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  Special report: Russia  




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Former ally links Putin to Moscow blasts

Jonathan Steele and Ian Traynor in Moscow
Wednesday March 6, 2002
The Guardian


The Russian former media mogul Boris Berezovsky launched his strongest attack yesterday on his one-time friend and now president, Vladimir Putin, accusing him of being linked to the terrorist bombings of apartment buildings that killed about 300 Russians in September 1999.

Mr Berezovsky, now living in London, called a press conference to produce a British explosives expert, a French documentary-maker, a former Russian agent of the FSB (successor to the KGB), and a woman who lost her mother in the blasts, to accuse the security service and demand an official inquiry.

"I am sure the bombings were organised by the FSB. It's not just speculation. It's a clear conclusion", Mr Berezovsky said yesterday. "I'm not saying Mr Putin gave an order to blow up those buildings. I'm saying that at the least he knew the FSB was involved."

Mr Putin, who was named prime minister shortly before the bombings after heading the FSB, blamed the attacks on Chechens and used public outrage to justify sending Russian forces into the rebel republic. Presenting himself as a tough war leader, he won the presidential election in 2000.

Mr Berezovsky, who has lost his share in several Russian TV companies since 2000, based his case on the professional nature of the bombings and the large amount of explosives used. He also cited official discrepancies after a foiled blast at a block of flats in Ryazan.

A resident alerted the police after seeing three suspicious people unloading bags into a basement a few days after the first explosion in Moscow. The next day the interior minister said the police had defused a timing device after finding explosives in the bags. But when the new FSB chief said the bags contained sugar and had been planted as a drill to test police vigilance, the hunt for suspects was called off.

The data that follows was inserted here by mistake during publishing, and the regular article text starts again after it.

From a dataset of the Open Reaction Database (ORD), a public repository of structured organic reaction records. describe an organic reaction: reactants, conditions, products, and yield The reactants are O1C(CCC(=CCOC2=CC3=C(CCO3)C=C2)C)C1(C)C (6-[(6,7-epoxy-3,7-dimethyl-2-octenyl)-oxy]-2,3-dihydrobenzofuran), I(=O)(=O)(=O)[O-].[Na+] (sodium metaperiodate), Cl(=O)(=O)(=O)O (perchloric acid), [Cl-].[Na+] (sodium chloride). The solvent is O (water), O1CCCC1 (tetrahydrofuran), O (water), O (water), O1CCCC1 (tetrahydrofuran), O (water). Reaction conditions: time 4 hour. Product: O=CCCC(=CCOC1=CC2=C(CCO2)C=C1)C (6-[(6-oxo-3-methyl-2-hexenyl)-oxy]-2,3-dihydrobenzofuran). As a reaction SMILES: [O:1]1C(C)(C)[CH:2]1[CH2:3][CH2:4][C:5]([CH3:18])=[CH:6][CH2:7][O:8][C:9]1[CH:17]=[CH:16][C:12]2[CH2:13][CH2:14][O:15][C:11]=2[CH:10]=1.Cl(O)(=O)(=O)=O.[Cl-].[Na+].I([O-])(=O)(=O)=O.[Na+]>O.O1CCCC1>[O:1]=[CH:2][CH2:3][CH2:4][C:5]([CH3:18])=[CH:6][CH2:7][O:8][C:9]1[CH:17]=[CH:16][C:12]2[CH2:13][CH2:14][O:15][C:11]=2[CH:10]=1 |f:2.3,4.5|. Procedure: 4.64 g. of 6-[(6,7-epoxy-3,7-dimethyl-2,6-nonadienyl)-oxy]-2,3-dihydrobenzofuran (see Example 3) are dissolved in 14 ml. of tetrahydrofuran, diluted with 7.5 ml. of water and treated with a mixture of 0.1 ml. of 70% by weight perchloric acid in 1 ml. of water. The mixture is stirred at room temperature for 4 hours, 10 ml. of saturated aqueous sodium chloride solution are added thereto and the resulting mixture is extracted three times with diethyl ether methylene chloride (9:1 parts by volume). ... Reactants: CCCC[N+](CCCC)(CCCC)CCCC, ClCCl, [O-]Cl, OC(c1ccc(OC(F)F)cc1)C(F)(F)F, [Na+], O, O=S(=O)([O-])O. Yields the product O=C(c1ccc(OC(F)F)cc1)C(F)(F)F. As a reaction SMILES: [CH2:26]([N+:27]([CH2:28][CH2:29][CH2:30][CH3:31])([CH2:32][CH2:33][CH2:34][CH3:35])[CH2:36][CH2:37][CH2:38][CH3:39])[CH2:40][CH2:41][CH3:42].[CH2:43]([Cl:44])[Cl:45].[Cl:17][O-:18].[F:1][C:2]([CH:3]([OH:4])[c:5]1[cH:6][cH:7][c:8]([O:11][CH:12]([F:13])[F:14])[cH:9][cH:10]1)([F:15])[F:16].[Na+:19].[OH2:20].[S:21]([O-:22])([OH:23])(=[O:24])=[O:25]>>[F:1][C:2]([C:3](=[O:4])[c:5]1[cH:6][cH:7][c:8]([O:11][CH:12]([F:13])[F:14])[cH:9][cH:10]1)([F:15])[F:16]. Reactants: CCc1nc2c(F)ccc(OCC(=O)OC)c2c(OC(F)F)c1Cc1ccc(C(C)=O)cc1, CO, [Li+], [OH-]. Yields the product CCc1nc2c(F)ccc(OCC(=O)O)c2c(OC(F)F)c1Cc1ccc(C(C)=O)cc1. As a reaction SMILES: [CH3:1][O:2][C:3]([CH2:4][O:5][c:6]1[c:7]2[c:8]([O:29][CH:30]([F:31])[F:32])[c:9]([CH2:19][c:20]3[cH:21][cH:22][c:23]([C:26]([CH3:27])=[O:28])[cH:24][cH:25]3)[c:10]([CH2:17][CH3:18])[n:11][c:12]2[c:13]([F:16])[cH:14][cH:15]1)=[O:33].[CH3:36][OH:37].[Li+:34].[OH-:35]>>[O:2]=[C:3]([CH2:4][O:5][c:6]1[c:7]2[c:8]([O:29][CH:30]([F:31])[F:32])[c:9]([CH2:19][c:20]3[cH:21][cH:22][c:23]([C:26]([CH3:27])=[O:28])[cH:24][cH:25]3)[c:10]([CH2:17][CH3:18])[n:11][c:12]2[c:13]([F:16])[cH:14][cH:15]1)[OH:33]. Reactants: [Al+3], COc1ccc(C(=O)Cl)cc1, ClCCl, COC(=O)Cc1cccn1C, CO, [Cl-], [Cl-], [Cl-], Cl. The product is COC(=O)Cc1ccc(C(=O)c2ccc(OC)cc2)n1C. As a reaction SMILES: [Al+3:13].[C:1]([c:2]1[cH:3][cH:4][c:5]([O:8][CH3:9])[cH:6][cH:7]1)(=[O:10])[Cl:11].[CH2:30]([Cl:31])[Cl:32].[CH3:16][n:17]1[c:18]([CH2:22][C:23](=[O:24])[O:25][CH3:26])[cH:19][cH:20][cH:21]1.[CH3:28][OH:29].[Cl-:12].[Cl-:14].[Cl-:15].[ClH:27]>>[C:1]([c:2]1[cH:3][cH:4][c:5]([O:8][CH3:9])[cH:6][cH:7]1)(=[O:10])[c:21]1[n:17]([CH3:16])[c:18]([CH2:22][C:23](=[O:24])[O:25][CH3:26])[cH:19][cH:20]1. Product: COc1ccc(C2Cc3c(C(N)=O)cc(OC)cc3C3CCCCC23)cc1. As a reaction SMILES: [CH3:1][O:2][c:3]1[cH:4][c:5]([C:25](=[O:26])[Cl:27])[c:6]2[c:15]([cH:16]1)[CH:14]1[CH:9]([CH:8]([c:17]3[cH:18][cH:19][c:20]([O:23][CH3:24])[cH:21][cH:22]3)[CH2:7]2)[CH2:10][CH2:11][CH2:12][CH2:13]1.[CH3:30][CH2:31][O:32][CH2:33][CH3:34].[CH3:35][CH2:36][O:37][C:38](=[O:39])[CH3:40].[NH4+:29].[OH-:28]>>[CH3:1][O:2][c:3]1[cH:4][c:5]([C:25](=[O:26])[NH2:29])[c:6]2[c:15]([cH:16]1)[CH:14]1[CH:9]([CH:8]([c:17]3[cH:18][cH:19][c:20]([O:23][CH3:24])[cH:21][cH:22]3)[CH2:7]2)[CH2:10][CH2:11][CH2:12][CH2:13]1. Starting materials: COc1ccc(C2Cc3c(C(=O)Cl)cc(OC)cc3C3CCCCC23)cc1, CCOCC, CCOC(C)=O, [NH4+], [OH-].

Mr Berezovsky was close to Boris Yeltsin, who was president at the time, and used his TV stations to run a campaign in favour of Mr Putin. Opponents claim his attack on Mr Putin is a personal vendetta after he lost influence.

"I didn't raise the matter until recently," he admitted yesterday. "I didn't expect the security services could take part in such a crime."

In a bid to pre-empt the allegations, a Moscow official said yesterday that Mr Berezovsky was being investigated for links to Chechen rebels and could be implicated in the murder of a senior Russian police officer in Chechnya.

Moscow may demand he be extradited from Britain or request an international arrest warrant for him, Pavel Barkovsky of the prosecutor-general's office told the Interfax news agency. "Berezovsky is trying to present himself as a political fighter and to seek attention by staging acts of political provocation," he added.

New evidence indicated that Mr Berezovsky had supplied around $1m (700,000) to Chechen rebel warlords to buy weaponry, he claimed.

Officials say they know who carried out the bombings and maintain they were "Chechen terrorists", but the only two suspects to come to court are non-Chechens. They were acquitted last year.

The Russians have already issued a national arrest warrant for Mr Berezovsky in connection with allegations of embezzlement from Aeroflot.

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